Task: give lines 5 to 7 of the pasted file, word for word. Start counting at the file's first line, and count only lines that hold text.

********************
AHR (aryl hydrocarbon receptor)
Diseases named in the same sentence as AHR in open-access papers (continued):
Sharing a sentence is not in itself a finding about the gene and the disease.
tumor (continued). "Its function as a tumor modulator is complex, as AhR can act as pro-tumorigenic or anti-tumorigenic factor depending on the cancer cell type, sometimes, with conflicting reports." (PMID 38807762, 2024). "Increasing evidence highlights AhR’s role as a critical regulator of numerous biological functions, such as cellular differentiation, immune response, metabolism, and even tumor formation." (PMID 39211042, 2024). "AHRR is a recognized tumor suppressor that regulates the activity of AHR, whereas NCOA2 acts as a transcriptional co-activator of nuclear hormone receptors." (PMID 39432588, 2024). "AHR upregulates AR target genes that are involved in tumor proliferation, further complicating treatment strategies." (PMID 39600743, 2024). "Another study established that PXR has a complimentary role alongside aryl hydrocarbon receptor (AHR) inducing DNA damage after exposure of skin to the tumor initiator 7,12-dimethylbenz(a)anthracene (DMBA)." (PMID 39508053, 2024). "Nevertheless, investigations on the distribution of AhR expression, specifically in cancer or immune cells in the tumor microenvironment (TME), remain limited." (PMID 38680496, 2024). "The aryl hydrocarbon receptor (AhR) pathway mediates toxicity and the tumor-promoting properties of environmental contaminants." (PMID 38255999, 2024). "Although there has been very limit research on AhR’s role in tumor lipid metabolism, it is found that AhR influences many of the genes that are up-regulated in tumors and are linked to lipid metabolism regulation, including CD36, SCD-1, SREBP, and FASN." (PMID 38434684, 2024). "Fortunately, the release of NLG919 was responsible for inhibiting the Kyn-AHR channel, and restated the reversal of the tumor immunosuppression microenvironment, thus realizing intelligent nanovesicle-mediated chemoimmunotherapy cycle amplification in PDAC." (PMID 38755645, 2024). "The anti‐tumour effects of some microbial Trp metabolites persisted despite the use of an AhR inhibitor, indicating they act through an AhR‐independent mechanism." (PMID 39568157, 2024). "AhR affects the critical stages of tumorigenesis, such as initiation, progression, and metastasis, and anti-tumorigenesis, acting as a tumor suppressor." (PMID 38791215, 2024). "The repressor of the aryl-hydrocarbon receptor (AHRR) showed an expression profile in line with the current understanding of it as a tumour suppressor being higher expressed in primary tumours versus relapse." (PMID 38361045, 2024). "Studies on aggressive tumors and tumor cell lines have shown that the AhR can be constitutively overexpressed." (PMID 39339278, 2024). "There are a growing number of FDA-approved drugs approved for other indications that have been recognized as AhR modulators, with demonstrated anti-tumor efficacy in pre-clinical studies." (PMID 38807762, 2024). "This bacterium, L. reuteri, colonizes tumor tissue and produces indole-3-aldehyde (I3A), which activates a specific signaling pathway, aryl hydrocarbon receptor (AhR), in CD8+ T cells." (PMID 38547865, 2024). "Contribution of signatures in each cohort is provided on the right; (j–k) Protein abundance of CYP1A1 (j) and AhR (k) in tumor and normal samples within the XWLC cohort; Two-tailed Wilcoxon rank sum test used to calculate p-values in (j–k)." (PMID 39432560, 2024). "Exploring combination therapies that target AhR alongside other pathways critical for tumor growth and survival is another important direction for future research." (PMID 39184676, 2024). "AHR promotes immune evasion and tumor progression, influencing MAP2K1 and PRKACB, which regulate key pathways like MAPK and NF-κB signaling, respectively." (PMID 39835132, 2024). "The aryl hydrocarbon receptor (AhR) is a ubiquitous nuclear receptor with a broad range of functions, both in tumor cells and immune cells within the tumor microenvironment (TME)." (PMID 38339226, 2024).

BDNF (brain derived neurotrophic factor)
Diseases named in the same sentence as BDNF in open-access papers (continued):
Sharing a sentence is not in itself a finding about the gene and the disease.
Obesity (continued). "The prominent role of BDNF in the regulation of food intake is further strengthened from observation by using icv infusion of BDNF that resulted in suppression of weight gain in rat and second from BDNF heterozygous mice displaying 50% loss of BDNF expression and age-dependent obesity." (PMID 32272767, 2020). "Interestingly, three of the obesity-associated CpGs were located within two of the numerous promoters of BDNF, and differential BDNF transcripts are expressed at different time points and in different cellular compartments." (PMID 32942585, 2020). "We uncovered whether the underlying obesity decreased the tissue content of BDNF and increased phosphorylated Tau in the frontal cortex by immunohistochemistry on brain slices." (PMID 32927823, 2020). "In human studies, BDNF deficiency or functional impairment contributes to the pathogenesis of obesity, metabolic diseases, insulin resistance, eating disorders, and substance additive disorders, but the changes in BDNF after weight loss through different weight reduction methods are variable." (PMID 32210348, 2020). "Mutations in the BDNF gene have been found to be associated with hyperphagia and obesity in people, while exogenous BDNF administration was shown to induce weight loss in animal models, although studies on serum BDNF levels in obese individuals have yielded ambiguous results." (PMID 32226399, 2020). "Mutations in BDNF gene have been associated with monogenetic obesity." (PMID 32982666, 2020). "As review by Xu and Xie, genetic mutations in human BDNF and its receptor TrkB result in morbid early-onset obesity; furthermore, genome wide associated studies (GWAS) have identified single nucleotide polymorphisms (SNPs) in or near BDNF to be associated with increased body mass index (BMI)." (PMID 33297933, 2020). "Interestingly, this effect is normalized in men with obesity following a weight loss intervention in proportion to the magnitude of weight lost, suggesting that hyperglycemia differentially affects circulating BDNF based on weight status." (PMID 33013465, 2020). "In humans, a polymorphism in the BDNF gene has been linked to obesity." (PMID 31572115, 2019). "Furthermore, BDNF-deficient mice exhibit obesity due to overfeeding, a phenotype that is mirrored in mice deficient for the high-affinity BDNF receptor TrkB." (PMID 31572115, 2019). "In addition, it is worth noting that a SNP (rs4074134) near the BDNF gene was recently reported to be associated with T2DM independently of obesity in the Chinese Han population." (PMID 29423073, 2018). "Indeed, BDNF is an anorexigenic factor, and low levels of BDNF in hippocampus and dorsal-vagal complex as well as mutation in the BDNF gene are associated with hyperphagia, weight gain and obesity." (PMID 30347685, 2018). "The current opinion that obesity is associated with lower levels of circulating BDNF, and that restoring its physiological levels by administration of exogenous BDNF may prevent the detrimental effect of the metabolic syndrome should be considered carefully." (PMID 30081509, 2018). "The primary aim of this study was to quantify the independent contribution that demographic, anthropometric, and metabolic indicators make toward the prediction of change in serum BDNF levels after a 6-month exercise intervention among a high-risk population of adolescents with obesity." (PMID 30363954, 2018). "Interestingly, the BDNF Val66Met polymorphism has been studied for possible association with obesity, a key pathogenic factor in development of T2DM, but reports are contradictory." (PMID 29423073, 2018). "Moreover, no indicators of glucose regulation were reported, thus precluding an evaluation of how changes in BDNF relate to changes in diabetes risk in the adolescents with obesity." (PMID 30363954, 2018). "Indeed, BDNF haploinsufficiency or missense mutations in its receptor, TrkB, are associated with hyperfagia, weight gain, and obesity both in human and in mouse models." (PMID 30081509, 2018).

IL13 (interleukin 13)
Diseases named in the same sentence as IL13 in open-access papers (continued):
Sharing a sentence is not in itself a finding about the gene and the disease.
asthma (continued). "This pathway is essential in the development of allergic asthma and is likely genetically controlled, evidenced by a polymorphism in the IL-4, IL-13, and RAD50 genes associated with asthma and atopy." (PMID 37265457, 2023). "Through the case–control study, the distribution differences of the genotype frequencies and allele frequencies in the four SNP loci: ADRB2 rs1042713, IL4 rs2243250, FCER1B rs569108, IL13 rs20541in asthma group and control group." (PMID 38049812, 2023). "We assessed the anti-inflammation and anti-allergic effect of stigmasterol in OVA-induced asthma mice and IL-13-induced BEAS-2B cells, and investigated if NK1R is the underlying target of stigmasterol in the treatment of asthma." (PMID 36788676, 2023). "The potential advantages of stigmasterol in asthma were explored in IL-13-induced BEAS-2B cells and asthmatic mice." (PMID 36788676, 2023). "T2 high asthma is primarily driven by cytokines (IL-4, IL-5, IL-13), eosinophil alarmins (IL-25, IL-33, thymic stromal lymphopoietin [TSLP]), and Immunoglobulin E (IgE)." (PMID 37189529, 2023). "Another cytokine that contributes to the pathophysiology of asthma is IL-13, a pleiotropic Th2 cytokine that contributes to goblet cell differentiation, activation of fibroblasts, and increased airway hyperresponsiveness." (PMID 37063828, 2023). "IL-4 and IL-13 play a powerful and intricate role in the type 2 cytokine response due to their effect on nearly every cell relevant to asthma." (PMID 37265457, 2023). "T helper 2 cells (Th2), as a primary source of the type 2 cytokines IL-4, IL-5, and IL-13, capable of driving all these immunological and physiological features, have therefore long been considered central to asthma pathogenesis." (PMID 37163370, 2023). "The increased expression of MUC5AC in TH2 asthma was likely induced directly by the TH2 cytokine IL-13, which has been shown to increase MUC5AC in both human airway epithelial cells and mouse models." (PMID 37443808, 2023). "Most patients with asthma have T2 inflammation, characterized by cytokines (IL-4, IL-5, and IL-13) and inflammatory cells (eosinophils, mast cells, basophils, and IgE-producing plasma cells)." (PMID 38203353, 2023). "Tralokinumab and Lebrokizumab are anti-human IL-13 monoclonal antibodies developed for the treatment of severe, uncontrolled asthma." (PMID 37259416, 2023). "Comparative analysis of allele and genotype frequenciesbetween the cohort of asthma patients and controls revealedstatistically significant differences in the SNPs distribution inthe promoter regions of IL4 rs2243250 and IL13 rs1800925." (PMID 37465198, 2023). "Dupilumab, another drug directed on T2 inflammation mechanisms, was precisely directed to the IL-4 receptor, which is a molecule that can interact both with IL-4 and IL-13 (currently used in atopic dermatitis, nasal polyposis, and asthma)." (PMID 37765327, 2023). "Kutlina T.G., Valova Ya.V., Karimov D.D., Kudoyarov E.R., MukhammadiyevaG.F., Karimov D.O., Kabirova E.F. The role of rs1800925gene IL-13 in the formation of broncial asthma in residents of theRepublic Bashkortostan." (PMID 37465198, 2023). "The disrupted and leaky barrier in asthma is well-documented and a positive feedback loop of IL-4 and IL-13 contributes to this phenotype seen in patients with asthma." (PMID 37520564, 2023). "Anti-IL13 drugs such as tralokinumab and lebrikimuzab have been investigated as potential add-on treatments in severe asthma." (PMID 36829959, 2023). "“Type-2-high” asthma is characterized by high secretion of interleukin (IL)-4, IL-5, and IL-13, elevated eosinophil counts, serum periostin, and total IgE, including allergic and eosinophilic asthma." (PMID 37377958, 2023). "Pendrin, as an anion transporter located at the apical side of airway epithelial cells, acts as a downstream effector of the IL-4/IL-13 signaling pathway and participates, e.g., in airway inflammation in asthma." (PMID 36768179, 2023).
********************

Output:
BDNF (brain derived neurotrophic factor)
Diseases named in the same sentence as BDNF in open-access papers (continued):
Sharing a sentence is not in itself a finding about the gene and the disease.